Home >Industry >Energy >Pandemic impacts coal offtake from Coal India’s mines

Offtake from Coal India Ltd (CIL) fell more than a fifth in April as the second wave of the pandemic left several contract workers battling the deadly infection.

The fuel offtake from India’s largest coal miner fell to 54.13 million tonnes (mt) last month as against a target of 68.89 mt.

This dip in offtake has led the coal ministry to closely monitor the situation to ensure availability of the fossil fuel at thermal plants across the country given coal is the mainstay of India’s power generation mix.

“It is true that some of the contractual workers involved in offtake were covid affected," a Coal India official said in an emailed response. “Supplies in April ’21 could have been higher but for the resurgence of second wave of Covid pandemic. But, despite that April ’21 supplies were 3.3% more compared with a covid-free April ’19. In fact, this year’s April offtake is 6.1% higher compared with April of FY18-19, the year when CIL recorded its highest-ever coal offtake," the official added.

Coal India has a total of 259,000 employees and 83,000 contract workers. The official said 5,470 employees, and their families, have been affected by the pandemic in addition to 122 contract workers.

“On the back of a 99.33 MTs coal stock, at the beginning of the fiscal, CIL is geared up to meet any demand spurt from power sector," he further said.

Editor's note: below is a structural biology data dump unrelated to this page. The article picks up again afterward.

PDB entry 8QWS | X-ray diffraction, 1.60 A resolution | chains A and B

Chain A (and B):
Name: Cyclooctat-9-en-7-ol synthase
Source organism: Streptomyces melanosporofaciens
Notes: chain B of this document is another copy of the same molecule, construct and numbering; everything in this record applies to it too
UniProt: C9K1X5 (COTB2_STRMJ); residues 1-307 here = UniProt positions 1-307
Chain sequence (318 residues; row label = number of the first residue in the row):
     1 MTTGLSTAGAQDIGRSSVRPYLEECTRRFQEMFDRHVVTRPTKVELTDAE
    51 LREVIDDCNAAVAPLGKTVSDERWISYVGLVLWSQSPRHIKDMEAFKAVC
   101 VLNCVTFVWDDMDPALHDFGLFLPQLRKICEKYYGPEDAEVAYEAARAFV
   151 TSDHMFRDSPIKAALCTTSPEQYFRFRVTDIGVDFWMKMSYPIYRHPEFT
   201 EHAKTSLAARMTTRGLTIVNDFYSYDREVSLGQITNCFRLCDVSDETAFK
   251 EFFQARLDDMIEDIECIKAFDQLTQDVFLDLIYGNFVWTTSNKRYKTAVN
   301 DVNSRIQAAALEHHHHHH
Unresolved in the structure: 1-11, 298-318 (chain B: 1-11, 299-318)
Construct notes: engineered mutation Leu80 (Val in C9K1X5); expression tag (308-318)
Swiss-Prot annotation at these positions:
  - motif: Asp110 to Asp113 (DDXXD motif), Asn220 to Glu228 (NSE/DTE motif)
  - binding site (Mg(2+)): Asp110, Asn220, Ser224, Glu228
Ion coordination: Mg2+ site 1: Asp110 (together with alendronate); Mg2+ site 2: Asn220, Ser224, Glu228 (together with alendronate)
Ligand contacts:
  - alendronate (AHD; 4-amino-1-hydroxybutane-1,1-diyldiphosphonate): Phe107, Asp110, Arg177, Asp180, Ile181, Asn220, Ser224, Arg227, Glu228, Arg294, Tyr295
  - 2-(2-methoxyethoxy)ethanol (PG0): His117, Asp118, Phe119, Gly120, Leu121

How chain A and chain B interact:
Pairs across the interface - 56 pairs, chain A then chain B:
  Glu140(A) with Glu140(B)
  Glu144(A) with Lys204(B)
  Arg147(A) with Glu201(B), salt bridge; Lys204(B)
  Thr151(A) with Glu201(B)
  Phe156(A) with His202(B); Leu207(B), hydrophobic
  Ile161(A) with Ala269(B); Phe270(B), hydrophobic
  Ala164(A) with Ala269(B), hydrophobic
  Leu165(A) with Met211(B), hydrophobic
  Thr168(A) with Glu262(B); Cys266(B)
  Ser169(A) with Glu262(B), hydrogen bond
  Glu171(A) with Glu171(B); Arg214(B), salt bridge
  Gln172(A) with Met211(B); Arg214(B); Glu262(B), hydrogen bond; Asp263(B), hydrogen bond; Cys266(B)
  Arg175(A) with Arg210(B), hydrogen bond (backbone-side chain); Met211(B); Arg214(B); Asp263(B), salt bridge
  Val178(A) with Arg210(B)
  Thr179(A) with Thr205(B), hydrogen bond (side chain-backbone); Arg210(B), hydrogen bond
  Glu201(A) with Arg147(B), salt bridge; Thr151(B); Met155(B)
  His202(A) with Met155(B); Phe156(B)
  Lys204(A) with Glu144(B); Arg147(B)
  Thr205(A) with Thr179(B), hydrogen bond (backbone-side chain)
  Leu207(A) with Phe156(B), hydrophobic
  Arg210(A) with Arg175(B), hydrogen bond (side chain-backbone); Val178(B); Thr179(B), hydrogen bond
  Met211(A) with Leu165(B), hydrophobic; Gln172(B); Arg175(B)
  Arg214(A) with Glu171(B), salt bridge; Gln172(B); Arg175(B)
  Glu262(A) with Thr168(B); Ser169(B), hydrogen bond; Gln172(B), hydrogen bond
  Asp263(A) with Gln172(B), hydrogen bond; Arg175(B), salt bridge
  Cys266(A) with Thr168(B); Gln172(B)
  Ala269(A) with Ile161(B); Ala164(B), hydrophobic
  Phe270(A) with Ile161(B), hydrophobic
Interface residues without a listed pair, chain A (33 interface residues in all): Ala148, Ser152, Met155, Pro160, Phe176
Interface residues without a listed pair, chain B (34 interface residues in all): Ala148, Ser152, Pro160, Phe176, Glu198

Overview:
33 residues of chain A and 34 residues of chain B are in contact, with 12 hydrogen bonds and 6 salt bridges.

Meanwhile, the company’s coal stocks have also declined by 12.21 mt in one month to 87.12 mt by April-end as curbs in several states to contain the spread of covid impacted coal offtake. “Coal supplies to thermal power projects have not been impacted. We are regularly monitoring the situation," said one of the two officials cited above, requesting anonymity. Queries emailed to spokespersons for ministries of coal and power late on Friday were not answered till press time.

India’s peak electricity demand fell in the first wave of covid-19 last year. However, demand had since recovered in line with the revival of economic activity.

India’s power generation capacity has also been rising. Of the installed power generation capacity of 382.15 gigawatts (GW), coal-fuelled projects make up 53% or 202.67 GW.

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